Mistakes Should Not Take You Out of the Game

My son got up early and joined me this morning. We chatted about Saturday’s game at Southern Miss. We sipped a little coffee and laughed together about the game. It reminded me of when I played football. At sixty-four, that seems so long ago.

When I was a junior in high school I played defensive nose guard and was also the long punt center. As a nose guard I was the antagonist. My job was to harass, intimidate and literally destroy the opposing center’s confidence while hiking the ball. I told him there was nothing he could do to keep me from charging right through him to take out the quarterback. I would knock him on his butt and it would be his fault they lost yardage. I swung my forearm in his face to terrorize and convince him that he was a failure.

Then I laughed when I remembered the first time I hiked that long ball for a punt. In my face was the biggest, ugliest defensive nose guard I’d ever seen. He was force-feeding me a bucket of fear and discouragement. His battle worn arm displayed scrapes and bruises proving his proficiency. I was now the recipient of the same fear tactics I had used on others.

Football fumble-recovery

I told him he wasn’t getting through me. My heart was determined on taking care of this ape. I took that nose guard straight to the ground. There, I thought, he won’t try that again. When he jumped up laughing and pointing behind me I turned around to see a pile of players covering the ball. Because I was fixated on my opponent instead of my job, I had created a hole in the line for others to run through and the ball had only gone about four yards.

“Two are better than one, because they have a good reward for their toil. For if they fall, one will lift up his fellow. But woe to him who is alone when he falls and has not another to lift him up!…And though a man might prevail against one who is alone, two will withstand him—a threefold cord is not quickly broken.” Ecclesiastes 4:9-12 ESV

I had lost focus and taken my eyes off of what was important. I realized then that it was not about my fear, but about the team. I had let the team down because I was afraid of my opponent. Oh yes, I had proved I could take him to the ground but I really hadn’t beaten him. The opposing team was in possession of the ball on the twelve-yard line. Do you know how I felt? It was my fault.

I dragged my tail to the sidelines. No one said a word, but I could feel the terror of the let down. Two plays later our opponents put seven points on the scoreboard. Coach Russo came over and stood by me without saying a word. Another punt situation had arrived. Without looking at me, he asked two simple questions.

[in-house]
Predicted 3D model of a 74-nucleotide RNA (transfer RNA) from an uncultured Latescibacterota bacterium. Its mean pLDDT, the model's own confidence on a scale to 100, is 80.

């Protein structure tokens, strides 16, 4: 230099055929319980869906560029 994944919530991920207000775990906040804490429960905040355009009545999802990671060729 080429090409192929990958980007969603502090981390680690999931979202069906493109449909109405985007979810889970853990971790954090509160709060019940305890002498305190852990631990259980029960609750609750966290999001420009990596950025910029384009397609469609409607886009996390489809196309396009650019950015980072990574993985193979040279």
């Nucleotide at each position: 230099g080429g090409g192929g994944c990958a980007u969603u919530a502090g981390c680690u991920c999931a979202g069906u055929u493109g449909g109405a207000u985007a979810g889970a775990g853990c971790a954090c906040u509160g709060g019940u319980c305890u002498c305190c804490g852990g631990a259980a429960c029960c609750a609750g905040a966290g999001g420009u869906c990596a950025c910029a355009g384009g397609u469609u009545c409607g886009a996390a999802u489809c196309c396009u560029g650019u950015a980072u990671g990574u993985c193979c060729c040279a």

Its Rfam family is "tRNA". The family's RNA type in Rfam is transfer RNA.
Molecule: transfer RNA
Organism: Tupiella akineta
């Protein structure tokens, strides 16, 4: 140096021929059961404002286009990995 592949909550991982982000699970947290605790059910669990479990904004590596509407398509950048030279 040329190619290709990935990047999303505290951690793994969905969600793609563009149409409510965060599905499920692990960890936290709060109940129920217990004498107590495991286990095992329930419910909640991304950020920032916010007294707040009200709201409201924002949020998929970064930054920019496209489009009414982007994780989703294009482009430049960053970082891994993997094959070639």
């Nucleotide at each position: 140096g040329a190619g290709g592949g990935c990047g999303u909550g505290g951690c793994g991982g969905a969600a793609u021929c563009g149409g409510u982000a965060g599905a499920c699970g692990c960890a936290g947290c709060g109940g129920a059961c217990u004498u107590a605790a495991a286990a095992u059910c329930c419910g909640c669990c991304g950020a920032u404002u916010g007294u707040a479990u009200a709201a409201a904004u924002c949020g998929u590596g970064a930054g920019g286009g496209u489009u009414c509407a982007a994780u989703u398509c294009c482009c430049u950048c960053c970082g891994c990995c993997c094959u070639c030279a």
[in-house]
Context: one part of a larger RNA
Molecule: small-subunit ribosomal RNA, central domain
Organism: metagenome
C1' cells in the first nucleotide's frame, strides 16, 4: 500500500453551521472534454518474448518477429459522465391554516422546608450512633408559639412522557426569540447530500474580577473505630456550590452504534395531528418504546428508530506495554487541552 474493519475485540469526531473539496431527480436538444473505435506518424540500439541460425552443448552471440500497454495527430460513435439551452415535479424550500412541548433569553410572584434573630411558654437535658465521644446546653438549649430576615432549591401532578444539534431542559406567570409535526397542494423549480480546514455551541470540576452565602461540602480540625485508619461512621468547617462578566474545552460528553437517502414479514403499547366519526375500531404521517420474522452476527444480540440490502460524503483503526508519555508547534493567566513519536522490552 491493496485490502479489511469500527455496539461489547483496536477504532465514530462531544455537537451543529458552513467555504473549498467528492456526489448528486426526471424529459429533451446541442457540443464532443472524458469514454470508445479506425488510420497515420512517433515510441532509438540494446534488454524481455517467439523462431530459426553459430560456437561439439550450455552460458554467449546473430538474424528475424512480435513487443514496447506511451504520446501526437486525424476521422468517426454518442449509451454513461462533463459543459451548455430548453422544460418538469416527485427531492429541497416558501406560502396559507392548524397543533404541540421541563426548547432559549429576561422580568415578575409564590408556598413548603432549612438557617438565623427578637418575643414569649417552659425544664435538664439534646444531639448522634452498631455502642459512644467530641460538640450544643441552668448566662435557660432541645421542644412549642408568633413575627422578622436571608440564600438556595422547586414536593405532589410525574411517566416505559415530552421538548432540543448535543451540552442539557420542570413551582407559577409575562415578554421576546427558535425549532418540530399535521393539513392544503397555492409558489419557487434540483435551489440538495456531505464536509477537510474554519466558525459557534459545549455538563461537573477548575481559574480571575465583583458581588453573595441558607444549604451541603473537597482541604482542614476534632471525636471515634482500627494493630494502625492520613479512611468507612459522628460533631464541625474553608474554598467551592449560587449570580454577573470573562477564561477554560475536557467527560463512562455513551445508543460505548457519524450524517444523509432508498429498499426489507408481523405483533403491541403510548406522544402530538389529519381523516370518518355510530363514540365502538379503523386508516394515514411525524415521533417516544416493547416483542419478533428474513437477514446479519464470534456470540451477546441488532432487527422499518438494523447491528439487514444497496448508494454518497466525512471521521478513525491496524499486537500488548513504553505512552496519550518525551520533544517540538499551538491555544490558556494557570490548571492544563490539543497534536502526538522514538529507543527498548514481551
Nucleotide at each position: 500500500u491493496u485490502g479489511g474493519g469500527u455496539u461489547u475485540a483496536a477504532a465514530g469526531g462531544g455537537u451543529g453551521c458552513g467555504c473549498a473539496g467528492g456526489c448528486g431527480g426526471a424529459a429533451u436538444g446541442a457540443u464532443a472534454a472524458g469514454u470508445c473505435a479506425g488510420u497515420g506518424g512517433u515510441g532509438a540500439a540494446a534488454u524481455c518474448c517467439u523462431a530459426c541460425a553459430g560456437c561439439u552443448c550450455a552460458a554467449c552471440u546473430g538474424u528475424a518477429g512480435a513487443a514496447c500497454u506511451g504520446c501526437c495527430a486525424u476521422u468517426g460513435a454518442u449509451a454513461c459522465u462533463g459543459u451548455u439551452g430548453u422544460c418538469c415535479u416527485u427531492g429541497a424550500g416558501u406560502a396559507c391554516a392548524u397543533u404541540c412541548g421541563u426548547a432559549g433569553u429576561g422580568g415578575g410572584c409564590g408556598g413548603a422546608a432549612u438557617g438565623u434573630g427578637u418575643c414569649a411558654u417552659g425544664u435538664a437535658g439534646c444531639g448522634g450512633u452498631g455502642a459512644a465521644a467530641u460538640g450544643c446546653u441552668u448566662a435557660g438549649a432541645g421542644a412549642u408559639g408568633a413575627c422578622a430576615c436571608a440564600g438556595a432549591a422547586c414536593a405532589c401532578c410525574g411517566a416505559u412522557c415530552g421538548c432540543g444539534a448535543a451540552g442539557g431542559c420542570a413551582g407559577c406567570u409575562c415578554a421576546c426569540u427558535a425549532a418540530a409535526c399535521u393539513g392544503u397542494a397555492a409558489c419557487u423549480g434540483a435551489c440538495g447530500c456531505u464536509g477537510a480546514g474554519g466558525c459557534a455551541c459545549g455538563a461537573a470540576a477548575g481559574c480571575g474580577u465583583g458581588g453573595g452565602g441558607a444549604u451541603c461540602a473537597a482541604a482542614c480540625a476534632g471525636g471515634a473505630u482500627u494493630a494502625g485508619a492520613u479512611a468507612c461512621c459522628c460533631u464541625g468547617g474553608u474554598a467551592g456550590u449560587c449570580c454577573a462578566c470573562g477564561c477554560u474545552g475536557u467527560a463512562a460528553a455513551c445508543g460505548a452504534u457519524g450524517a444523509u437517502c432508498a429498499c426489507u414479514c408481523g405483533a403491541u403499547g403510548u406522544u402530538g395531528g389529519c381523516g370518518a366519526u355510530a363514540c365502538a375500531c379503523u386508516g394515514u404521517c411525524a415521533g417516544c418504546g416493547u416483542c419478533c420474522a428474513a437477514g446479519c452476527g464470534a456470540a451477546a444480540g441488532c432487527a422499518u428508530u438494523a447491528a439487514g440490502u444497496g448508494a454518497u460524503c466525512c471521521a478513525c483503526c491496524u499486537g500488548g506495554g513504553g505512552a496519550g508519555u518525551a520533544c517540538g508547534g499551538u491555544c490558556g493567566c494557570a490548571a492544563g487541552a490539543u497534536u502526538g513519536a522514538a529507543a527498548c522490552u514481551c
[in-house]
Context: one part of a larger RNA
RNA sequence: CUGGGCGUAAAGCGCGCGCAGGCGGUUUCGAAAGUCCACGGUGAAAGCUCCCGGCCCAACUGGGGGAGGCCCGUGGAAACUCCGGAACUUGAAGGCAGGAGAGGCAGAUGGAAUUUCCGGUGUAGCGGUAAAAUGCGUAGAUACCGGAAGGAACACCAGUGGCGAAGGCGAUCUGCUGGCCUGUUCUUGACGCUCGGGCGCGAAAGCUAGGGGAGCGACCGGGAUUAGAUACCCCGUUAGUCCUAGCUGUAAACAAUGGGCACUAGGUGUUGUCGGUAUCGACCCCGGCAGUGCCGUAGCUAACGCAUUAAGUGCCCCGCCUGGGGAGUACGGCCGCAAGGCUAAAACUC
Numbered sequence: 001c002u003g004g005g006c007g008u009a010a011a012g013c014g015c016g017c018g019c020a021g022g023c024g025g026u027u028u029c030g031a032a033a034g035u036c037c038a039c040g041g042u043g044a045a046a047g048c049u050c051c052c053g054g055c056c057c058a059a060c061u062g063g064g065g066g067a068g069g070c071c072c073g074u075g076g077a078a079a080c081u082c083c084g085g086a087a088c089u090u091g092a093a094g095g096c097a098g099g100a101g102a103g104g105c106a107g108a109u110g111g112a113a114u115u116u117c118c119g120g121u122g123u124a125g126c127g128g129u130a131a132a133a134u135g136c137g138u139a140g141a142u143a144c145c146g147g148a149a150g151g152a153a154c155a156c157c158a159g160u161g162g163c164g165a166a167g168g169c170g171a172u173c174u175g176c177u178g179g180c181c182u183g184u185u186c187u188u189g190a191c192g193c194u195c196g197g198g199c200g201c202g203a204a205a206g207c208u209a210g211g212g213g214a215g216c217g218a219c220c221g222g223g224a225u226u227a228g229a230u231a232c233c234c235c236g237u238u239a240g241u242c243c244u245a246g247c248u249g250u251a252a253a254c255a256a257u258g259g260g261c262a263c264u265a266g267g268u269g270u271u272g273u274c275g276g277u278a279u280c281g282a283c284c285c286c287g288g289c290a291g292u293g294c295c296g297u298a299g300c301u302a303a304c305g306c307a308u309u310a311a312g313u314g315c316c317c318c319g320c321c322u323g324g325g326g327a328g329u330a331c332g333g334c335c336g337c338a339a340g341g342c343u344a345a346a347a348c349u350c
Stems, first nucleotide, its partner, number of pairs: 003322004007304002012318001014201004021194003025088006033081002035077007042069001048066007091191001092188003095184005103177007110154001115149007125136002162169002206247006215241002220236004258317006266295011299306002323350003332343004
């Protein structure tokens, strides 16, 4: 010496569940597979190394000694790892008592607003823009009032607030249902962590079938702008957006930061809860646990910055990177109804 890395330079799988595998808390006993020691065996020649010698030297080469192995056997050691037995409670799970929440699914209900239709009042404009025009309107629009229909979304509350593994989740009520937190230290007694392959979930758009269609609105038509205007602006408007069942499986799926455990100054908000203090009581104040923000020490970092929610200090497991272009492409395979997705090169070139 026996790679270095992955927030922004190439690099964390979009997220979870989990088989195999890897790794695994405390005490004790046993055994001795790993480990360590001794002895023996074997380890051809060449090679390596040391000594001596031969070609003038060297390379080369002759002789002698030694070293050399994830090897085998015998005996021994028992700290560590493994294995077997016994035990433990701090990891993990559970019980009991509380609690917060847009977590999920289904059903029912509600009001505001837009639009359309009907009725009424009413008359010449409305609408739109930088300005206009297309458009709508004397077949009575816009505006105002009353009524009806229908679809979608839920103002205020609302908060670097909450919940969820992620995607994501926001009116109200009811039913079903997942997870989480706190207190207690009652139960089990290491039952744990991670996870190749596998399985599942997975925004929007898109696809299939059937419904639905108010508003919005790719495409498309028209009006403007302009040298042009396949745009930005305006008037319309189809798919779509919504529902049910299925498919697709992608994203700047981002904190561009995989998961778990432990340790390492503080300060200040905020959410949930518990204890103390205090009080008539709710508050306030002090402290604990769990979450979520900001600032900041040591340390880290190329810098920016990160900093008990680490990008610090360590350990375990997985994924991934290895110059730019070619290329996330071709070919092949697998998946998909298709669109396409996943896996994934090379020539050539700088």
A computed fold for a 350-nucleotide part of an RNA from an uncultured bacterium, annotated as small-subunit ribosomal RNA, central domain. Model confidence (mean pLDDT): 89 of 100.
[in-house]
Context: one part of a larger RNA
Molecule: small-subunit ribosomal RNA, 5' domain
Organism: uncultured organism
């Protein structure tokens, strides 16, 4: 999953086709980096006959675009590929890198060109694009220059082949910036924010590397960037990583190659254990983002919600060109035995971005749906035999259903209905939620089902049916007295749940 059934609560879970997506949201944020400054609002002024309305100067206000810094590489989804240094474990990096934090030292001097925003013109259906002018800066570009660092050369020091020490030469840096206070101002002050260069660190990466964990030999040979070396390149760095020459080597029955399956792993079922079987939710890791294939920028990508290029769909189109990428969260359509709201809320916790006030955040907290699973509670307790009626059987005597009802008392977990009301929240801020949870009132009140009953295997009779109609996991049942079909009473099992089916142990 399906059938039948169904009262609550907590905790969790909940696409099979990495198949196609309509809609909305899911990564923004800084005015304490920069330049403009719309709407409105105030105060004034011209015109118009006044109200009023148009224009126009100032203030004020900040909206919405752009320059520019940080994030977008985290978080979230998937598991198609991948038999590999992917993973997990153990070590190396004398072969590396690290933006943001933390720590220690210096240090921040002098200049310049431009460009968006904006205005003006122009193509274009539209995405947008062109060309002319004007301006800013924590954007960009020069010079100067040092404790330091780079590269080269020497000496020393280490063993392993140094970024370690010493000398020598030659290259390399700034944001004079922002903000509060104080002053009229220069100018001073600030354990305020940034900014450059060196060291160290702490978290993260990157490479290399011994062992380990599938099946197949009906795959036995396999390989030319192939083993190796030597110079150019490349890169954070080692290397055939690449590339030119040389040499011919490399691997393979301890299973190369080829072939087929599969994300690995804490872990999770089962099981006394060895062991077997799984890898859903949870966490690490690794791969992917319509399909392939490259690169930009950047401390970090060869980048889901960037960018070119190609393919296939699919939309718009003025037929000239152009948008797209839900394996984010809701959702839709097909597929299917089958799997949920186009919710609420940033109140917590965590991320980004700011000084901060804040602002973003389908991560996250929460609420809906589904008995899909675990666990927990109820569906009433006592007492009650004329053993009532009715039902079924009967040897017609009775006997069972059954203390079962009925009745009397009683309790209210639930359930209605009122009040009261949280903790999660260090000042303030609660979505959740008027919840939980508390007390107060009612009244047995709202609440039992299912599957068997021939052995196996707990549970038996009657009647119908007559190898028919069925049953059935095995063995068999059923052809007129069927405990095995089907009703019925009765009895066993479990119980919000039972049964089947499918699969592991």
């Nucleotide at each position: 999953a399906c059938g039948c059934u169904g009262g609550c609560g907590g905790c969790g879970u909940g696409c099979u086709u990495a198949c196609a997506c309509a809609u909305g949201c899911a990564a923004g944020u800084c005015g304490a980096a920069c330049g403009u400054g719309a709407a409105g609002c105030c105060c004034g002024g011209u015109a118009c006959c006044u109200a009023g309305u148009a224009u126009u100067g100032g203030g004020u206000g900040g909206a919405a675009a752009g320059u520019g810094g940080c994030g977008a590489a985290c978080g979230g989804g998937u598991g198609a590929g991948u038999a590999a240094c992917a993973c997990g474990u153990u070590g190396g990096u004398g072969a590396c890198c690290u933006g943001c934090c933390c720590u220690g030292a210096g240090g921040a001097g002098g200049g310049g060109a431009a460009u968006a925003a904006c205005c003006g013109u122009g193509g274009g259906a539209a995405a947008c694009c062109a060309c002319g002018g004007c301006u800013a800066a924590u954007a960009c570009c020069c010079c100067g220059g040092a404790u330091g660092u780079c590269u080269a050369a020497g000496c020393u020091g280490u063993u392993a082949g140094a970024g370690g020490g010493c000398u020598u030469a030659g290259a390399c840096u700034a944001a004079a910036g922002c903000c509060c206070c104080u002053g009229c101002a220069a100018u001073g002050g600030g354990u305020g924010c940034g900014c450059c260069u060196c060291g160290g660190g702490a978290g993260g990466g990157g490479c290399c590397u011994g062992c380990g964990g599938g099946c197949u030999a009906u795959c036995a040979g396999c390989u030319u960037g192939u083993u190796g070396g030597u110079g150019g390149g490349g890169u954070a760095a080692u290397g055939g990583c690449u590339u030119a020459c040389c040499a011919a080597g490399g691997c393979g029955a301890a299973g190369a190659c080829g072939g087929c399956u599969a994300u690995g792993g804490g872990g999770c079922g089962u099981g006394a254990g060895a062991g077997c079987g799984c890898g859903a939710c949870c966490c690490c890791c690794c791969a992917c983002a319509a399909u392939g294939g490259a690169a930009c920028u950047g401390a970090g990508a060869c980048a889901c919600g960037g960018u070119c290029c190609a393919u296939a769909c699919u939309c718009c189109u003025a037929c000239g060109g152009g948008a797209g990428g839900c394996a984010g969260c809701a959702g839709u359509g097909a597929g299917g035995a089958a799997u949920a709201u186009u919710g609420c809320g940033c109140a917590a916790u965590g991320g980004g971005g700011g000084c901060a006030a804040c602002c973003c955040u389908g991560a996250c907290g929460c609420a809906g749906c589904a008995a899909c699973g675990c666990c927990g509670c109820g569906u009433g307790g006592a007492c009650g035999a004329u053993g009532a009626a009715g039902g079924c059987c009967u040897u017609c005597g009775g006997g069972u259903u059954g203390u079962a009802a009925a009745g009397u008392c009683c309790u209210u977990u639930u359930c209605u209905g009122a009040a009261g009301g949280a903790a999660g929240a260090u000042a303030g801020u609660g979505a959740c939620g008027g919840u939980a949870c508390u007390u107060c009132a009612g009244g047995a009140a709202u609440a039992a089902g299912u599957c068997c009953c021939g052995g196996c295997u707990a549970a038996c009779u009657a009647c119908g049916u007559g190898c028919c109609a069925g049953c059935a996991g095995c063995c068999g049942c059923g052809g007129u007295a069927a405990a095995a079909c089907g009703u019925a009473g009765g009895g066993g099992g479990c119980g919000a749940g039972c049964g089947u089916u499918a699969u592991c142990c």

“Do you have that out of your system now?
“Yes sir,”
“Do you know what to do next?”
“Yes Sir!”
“Then go out there and prove yourself.”

I knew he believed in me and that if we were to win I must give my best. Not doing so would put a heavier load on my team members. I hiked the ball, the punter kicked it and I had done my job.

Football for me is only a memory. We each make serious mistakes in our lives, and what we do with them not only determines how we will move forward, but how we affect the rest of the team. Whether it is church or family, we have to remove fear and misplaced aggression from our thoughts, and determine to get back in the game and give our best effort. Our church and family can’t afford to pull our load.

Man Consoled 2

“So if there is any encouragement in Christ, any comfort from love, any participation in the Spirit, any affection and sympathy, complete my joy by being of the same mind, having the same love, being in full accord and of one mind. Do nothing from rivalry or conceit, but in humility count others more significant than yourselves. Let each of you look not only to his own interests, but also to the interests of others. Have this mind among yourselves, which is yours in Christ Jesus.” Philippians 2:1ff. ESV

Don’t let a mistakes take control of your life and keep you down. Get back up, face the fear and do what needs to be done. And when others have blown it, love tells us not to ridicule them and talk behind their back, but to forgive, and remember that we all make mistakes. Like Coach Russo, we need to stand by those people, believe in them, and say, “Forget what has happened and get back out there. You know what to do next.”

God Believes In You!

Now get back out there and prove yourself.

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32 thoughts on “